Welcome to Day 5 of 30 Days of Q&A.
Today I am going to be talking about how you can negotiate flexibility.
For those that don’t know, I am doing a 30-day series. Throughout this month of June, every day I am answering a career-related question: returning to work, job searching, job transitions, starting a business. All of those questions that are coming frequently from clients that I work with, people that I speak to and see often. Tackling those over the next few days and I have already tackled some. So, if you haven’t seen the first few videos, I would go and check those out.
For those of you that don’t know me, my name is Janine Esbrand and I am the founder of LightBOX Coaching where I help women to return to work confident and build careers that they love whilst raising a family.
So today we are diving into flexibility. All you want to know about how to negotiate flexibility especially if you are a working mum, the likelihood is you are going to want to figure out a way to work and also accommodate your childcare commitment. Flexibility is the key. But often people query how do I get that flexibility? I am going to walk you through the three things you want to do to achieve and negotiate flexibility in your role whether that is you are going back to your previous role or looking for a new position and speaking to your prospective employer about flexibility.
Prepare and spend some time thinking about what your skills are, experience, results you have achieved in the past and ultimately the value that you can add to an organisation
You want to be able to say that I’ve done this, I’ve done that. That is why I will be a good candidate to consider for flexible working because I am somebody who you want to have on your team and somebody who is going to be able to add value. In order for you to sell that and put that forward as a proposition to your employer you need to do some thinking around that. You need to really take some time to list out some of the things you have achieved in the past. Think about your previous experiences. Often women are not that great in singing their own praises. It is much easier for men and more naturally to them to shout about what they are good at doing. But it is good for us to get into the habit of taking the time to say, “Actually, yes, I have been really good about what I have achieved a lot in this area.”
I want to urge you to take some time to do that thinking so then you will be able to communicate it more effectively and confidently when you are speaking to your prospective employer.
Think about what you are looking for in terms of flexibility
You can say ‘I want a good work-life balance’ or ‘I want flexibility‘. But that can come in most of different forms. For some people that might mean going in the office early and finishing early. But to others it might mean being able to work in normal office hours and then logging back on later on. For others, it means only working during term times. For others, it means doing job share. So, there is a lot of ways that you can work flexible. Think about what your ideal will be and then look around and speak to some people that are working flexible. Ask them how it works for them, the logistics, how their employer has found it. Because then you are going to be able to go into your negotiations and take some examples of how you can take the work and then you are also knowing what your ideal scenario is going to be.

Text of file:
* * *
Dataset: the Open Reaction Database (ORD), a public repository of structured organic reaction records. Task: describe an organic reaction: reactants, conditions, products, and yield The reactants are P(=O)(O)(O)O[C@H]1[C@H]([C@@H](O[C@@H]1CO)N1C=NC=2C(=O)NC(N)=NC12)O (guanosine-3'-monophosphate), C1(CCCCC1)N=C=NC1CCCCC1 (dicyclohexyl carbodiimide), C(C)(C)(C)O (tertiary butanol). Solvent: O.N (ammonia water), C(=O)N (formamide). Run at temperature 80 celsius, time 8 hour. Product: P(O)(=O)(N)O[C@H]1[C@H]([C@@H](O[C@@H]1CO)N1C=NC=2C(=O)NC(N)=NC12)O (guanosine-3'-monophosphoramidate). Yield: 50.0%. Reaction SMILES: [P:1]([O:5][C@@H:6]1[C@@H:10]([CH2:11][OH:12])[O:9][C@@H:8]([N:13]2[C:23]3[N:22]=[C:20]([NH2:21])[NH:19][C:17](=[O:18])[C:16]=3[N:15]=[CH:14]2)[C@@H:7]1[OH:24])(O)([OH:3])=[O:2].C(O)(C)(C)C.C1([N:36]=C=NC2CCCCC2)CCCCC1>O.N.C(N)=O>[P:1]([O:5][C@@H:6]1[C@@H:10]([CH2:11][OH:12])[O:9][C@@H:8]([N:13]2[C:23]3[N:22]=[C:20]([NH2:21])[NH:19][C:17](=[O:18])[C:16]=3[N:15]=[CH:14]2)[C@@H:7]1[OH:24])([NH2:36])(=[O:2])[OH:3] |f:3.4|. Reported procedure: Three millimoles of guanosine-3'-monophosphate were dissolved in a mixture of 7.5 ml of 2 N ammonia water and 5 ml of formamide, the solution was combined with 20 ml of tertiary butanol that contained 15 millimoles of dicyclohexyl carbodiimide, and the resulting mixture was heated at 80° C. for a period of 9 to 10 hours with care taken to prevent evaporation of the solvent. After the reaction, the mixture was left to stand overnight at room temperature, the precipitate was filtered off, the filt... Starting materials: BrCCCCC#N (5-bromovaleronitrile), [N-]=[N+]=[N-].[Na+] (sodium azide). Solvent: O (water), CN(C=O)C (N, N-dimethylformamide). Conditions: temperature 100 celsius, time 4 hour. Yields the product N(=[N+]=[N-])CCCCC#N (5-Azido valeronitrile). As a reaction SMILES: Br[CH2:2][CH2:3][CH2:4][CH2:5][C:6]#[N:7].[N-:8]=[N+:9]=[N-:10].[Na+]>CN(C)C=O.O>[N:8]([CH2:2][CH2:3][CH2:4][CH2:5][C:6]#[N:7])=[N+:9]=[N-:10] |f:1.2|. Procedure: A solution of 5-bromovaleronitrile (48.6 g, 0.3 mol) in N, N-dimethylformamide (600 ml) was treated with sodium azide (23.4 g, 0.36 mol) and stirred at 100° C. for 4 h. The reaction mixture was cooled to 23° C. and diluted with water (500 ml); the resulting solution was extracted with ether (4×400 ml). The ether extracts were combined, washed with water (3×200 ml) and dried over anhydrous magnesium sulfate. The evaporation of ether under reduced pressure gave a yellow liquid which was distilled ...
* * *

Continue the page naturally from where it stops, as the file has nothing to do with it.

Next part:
I will also suggest that you come check out my podcast. Because in my podcast, I interview a range of different women about their careers beyond motherhood and how they made it work. So, you might find some great inspiration by listening to them.
Think about your negotiations
When you go into it, you do want to think about what you want but you also want to think about the employer, the business case, how your proposal is going to work in practice and how that might affect the business and how it runs so that you are able to put forward your thoughts because that is what they are going to be thinking. They are going to be thinking this is going to work for us.
Do the thinking ahead of time. So, you can demonstrate to them well that this I what I want to do, and this is how I propose it working and how it is going to impact the clients, team around me so other people don’t have to pick up the slack. Just think about that so that you can communicate and make it easier for them to say yes.
Those are really the three things that you want to do. Think about how you are going to sell yourself as somebody who needs to be working within the organisation. Think about what you actually want to do in terms of flexibility. Then think about how that is going to impact the organisation. So, you can talk about ways that you can work together to make it work. One of the things you may want to do is suggest that you do it properly. Show that you are willing to be a bit flexible and suggest that you will stop in three to six months. Just to see how it goes on a trial basis and then you can come back and review. A potential employer that might make me feel comfortable rather than not committing to something and they don’t necessarily know that it is absolutely going to work for the organisation. Those are my top three tips for you in terms of achieving that flexibility that you want.
To recap, look at your skills, what you actually want and what the organisation needs.
I hope that is useful for you. All of the videos for the 30 days will be available in a central hub – sign up below if you would like access.
Do come and join me in my private Facebook group, Careers Beyond Motherhood community, where we can continue this conversation. If you have any questions about this topic, you can connect with some other like-minded awesome Mums who are committed to growing and building their careers beyond motherhood.